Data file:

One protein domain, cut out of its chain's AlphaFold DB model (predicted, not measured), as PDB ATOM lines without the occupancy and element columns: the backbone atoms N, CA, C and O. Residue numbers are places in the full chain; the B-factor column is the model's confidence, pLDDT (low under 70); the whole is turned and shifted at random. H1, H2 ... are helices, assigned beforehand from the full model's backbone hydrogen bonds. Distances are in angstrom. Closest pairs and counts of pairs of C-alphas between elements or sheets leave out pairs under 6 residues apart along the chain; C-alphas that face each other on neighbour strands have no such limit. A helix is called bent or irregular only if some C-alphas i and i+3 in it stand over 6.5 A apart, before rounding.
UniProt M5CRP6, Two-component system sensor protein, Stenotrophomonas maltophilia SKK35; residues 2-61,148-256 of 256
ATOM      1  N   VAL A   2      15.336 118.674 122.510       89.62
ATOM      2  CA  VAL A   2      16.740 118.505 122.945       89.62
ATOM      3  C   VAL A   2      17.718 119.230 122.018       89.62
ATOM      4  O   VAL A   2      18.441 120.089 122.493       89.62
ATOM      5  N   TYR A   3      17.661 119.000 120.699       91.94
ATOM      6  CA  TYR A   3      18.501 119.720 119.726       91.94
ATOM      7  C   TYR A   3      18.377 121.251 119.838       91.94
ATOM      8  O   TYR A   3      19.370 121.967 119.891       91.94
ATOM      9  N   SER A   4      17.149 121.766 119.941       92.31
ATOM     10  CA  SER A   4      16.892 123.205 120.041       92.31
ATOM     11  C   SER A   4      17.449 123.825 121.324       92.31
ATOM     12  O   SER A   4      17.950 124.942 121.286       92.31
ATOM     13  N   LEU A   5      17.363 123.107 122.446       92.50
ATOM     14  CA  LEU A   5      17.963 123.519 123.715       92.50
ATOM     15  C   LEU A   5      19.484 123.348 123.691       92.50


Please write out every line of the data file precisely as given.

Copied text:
One protein domain, cut out of its chain's AlphaFold DB model (predicted, not measured), as PDB ATOM lines without the occupancy and element columns: the backbone atoms N, CA, C and O. Residue numbers are places in the full chain; the B-factor column is the model's confidence, pLDDT (low under 70); the whole is turned and shifted at random. H1, H2 ... are helices, assigned beforehand from the full model's backbone hydrogen bonds. Distances are in angstrom. Closest pairs and counts of pairs of C-alphas between elements or sheets leave out pairs under 6 residues apart along the chain; C-alphas that face each other on neighbour strands have no such limit. A helix is called bent or irregular only if some C-alphas i and i+3 in it stand over 6.5 A apart, before rounding.
UniProt M5CRP6, Two-component system sensor protein, Stenotrophomonas maltophilia SKK35; residues 2-61,148-256 of 256
ATOM      1  N   VAL A   2      15.336 118.674 122.510       89.62
ATOM      2  CA  VAL A   2      16.740 118.505 122.945       89.62
ATOM      3  C   VAL A   2      17.718 119.230 122.018       89.62
ATOM      4  O   VAL A   2      18.441 120.089 122.493       89.62
ATOM      5  N   TYR A   3      17.661 119.000 120.699       91.94
ATOM      6  CA  TYR A   3      18.501 119.720 119.726       91.94
ATOM      7  C   TYR A   3      18.377 121.251 119.838       91.94
ATOM      8  O   TYR A   3      19.370 121.967 119.891       91.94
ATOM      9  N   SER A   4      17.149 121.766 119.941       92.31
ATOM     10  CA  SER A   4      16.892 123.205 120.041       92.31
ATOM     11  C   SER A   4      17.449 123.825 121.324       92.31
ATOM     12  O   SER A   4      17.950 124.942 121.286       92.31
ATOM     13  N   LEU A   5      17.363 123.107 122.446       92.50
ATOM     14  CA  LEU A   5      17.963 123.519 123.715       92.50
ATOM     15  C   LEU A   5      19.484 123.348 123.691       92.50